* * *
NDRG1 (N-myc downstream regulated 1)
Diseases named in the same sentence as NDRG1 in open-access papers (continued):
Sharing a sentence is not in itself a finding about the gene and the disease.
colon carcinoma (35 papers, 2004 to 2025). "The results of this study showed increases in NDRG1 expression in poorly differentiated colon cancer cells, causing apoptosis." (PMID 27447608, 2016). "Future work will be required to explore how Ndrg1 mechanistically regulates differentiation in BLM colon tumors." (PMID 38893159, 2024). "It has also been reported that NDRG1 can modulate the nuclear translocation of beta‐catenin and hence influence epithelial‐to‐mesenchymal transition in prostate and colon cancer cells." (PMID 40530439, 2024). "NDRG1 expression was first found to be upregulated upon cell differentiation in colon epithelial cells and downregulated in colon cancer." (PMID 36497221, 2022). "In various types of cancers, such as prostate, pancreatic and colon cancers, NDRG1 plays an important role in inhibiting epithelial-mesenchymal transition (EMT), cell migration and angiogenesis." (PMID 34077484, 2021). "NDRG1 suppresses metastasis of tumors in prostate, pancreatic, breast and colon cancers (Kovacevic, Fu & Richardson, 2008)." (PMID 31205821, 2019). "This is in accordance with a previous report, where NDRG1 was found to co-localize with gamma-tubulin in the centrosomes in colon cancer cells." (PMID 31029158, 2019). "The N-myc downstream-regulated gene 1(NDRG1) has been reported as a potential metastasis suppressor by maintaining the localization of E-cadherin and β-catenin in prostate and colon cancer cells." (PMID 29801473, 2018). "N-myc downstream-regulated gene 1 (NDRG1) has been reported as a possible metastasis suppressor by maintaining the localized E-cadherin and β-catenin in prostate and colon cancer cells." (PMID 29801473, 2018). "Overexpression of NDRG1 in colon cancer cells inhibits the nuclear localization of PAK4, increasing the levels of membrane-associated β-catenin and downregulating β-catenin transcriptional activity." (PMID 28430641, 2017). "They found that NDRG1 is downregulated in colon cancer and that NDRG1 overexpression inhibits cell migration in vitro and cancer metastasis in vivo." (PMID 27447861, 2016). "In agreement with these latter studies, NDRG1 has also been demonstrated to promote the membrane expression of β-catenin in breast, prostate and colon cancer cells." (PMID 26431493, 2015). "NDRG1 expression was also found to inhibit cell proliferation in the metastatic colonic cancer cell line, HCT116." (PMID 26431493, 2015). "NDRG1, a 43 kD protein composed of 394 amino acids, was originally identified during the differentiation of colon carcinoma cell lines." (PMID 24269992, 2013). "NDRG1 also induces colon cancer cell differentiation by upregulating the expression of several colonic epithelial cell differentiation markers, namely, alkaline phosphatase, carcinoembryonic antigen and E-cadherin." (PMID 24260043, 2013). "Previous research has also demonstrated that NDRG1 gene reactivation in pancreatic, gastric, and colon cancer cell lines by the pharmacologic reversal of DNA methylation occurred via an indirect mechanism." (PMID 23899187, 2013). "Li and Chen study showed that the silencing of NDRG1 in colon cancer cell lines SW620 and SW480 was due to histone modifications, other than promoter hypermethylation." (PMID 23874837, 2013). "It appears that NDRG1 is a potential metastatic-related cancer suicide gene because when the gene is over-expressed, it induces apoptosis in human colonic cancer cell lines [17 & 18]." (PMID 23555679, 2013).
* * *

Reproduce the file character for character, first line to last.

NDRG1 (N-myc downstream regulated 1)
Diseases named in the same sentence as NDRG1 in open-access papers (continued):
Sharing a sentence is not in itself a finding about the gene and the disease.
colon carcinoma (35 papers, 2004 to 2025). "The results of this study showed increases in NDRG1 expression in poorly differentiated colon cancer cells, causing apoptosis." (PMID 27447608, 2016). "Future work will be required to explore how Ndrg1 mechanistically regulates differentiation in BLM colon tumors." (PMID 38893159, 2024). "It has also been reported that NDRG1 can modulate the nuclear translocation of beta‐catenin and hence influence epithelial‐to‐mesenchymal transition in prostate and colon cancer cells." (PMID 40530439, 2024). "NDRG1 expression was first found to be upregulated upon cell differentiation in colon epithelial cells and downregulated in colon cancer." (PMID 36497221, 2022). "In various types of cancers, such as prostate, pancreatic and colon cancers, NDRG1 plays an important role in inhibiting epithelial-mesenchymal transition (EMT), cell migration and angiogenesis." (PMID 34077484, 2021). "NDRG1 suppresses metastasis of tumors in prostate, pancreatic, breast and colon cancers (Kovacevic, Fu & Richardson, 2008)." (PMID 31205821, 2019). "This is in accordance with a previous report, where NDRG1 was found to co-localize with gamma-tubulin in the centrosomes in colon cancer cells." (PMID 31029158, 2019). "The N-myc downstream-regulated gene 1(NDRG1) has been reported as a potential metastasis suppressor by maintaining the localization of E-cadherin and β-catenin in prostate and colon cancer cells." (PMID 29801473, 2018). "N-myc downstream-regulated gene 1 (NDRG1) has been reported as a possible metastasis suppressor by maintaining the localized E-cadherin and β-catenin in prostate and colon cancer cells." (PMID 29801473, 2018). "Overexpression of NDRG1 in colon cancer cells inhibits the nuclear localization of PAK4, increasing the levels of membrane-associated β-catenin and downregulating β-catenin transcriptional activity." (PMID 28430641, 2017). "They found that NDRG1 is downregulated in colon cancer and that NDRG1 overexpression inhibits cell migration in vitro and cancer metastasis in vivo." (PMID 27447861, 2016). "In agreement with these latter studies, NDRG1 has also been demonstrated to promote the membrane expression of β-catenin in breast, prostate and colon cancer cells." (PMID 26431493, 2015). "NDRG1 expression was also found to inhibit cell proliferation in the metastatic colonic cancer cell line, HCT116." (PMID 26431493, 2015). "NDRG1, a 43 kD protein composed of 394 amino acids, was originally identified during the differentiation of colon carcinoma cell lines." (PMID 24269992, 2013). "NDRG1 also induces colon cancer cell differentiation by upregulating the expression of several colonic epithelial cell differentiation markers, namely, alkaline phosphatase, carcinoembryonic antigen and E-cadherin." (PMID 24260043, 2013). "Previous research has also demonstrated that NDRG1 gene reactivation in pancreatic, gastric, and colon cancer cell lines by the pharmacologic reversal of DNA methylation occurred via an indirect mechanism." (PMID 23899187, 2013). "Li and Chen study showed that the silencing of NDRG1 in colon cancer cell lines SW620 and SW480 was due to histone modifications, other than promoter hypermethylation." (PMID 23874837, 2013). "It appears that NDRG1 is a potential metastatic-related cancer suicide gene because when the gene is over-expressed, it induces apoptosis in human colonic cancer cell lines [17 & 18]." (PMID 23555679, 2013).